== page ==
Here’s How a Student ‘Unit Record’ System Could Change Higher Ed

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Media Outlet: The Chronicle of Higher Education

Amy Laitinen and Clare McCann were quoted in The Chronicle of Higher Education about how colleges can better direct their course strategies to position students for long-term success.

"Students are able to look at that and realize that they can come in and take those classes to make more money," said Amy Laitinen, director for higher education at New America. Colleges, she said, are able to better direct their course strategies to position students for long-term success.
One of the promises of a record system, Ms. Laitinen said, "is that it will really help schools understand the trajectory of students, what works, and what doesn’t — and then they can reallocate the resources towards what works." By being able to quantifiably identify where students are succeeding, and how colleges are preparing them for success, state legislatures would also be better able to hold colleges accountable, she added.
Even some of those who had been fiercely opposed to the unit-record system have acknowledged that better data is needed. Virginia Foxx, chair of the U.S. House Committee on Education and the Workforce, and the author of the original ban, advanced the argument during a speech to the Council for Higher Education Accreditation in January. "Choosing a college or university is an important decision that will have a lasting impact in [students’] lives — it’s so important that individuals have the information they need to choose the right school," she said, adding that oftentimes the available information is misleading or inaccurate. "Streamlining that information," in the overdue reauthorization of the Higher Education Act, she said, "will enable them to make smarter, more informed decisions about their education."
That support for better data, however, puts Ms. Foxx in a tough position, Ms. Laitinen said.
"She’s in a hard place because she is the author of the ban, but on the other hand she certainly understands the importance of answering these questions," Ms. Laitinen said. "She wants the answers to these questions, and she’s also hyperfocused on burden. So, if you want to increase information and transparency while reducing burden, there’s really only one way to get there."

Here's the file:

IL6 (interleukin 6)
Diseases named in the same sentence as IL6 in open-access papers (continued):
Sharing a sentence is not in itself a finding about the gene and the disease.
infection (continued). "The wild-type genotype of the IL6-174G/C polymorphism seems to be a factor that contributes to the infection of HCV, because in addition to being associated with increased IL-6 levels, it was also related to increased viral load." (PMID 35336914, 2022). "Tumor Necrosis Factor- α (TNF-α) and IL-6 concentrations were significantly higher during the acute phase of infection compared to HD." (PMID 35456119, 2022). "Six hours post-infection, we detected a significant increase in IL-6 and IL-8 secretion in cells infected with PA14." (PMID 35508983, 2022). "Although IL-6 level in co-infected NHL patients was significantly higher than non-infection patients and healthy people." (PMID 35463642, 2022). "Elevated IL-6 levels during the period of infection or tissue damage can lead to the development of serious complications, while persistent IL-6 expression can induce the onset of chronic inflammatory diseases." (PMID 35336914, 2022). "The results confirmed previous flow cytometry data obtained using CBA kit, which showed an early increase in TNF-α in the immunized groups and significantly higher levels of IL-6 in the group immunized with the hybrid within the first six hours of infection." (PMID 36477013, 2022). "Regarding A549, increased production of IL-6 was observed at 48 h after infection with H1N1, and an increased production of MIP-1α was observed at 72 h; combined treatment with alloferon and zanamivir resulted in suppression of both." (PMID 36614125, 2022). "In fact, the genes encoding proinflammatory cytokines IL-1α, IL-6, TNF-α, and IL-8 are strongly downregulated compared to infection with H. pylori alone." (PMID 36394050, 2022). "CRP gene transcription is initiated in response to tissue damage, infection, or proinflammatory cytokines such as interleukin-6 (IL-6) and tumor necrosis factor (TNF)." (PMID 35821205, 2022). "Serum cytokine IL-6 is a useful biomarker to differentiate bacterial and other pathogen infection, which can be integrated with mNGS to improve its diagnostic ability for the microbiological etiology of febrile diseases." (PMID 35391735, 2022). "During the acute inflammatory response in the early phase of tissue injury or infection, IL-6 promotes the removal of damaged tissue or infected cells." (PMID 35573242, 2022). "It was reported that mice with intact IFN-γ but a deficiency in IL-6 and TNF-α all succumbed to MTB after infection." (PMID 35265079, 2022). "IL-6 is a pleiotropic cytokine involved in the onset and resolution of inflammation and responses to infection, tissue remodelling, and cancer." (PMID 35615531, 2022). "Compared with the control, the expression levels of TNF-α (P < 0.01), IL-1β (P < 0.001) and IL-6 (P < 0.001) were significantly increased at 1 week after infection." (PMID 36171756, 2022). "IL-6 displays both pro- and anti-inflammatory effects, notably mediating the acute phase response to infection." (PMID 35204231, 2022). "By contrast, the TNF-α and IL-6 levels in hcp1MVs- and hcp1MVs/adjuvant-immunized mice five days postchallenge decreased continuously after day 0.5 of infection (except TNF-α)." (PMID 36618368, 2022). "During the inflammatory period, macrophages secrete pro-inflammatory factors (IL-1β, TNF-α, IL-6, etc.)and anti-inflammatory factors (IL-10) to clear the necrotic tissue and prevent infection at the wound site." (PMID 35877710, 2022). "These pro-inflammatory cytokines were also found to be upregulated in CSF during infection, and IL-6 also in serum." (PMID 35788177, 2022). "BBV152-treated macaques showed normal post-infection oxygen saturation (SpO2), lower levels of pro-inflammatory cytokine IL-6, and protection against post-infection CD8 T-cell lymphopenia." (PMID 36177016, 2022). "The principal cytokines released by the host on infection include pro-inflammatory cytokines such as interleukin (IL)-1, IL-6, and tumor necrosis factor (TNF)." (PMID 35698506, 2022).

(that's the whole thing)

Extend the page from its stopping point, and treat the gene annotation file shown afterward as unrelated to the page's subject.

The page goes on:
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Though supporters of the new bill do not see it moving outside of a Higher Education Act reauthorization, which has been made less certain by tensions on the Senate education committee, they remain hopeful.

"At some point the drumbeat gets louder than the people calling to keep the ban in place, so it’s matter of time until that starts to overwhelm the opposition," said Clare McCann, a senior policy analyst at New America.

When the legislation was introduced last week, several advocacy organizations cheered the bipartisan effort. "This bill is another example of great opportunity to address the concerns that students, policy makers, and institutions are raising about not being able to get high-quality comparable information with a reasonable amount of burden," Ms. McCann said.


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Amy Laitinen is director for higher education with the Education Policy program at New America. She previously served as a policy advisor on higher education at both the U.S. Department of Education and the White House.

Clare McCann is the deputy director for federal higher education policy with New America's Education Policy program. She previously served as a senior adviser on higher education policy at the U.S. Department of Education.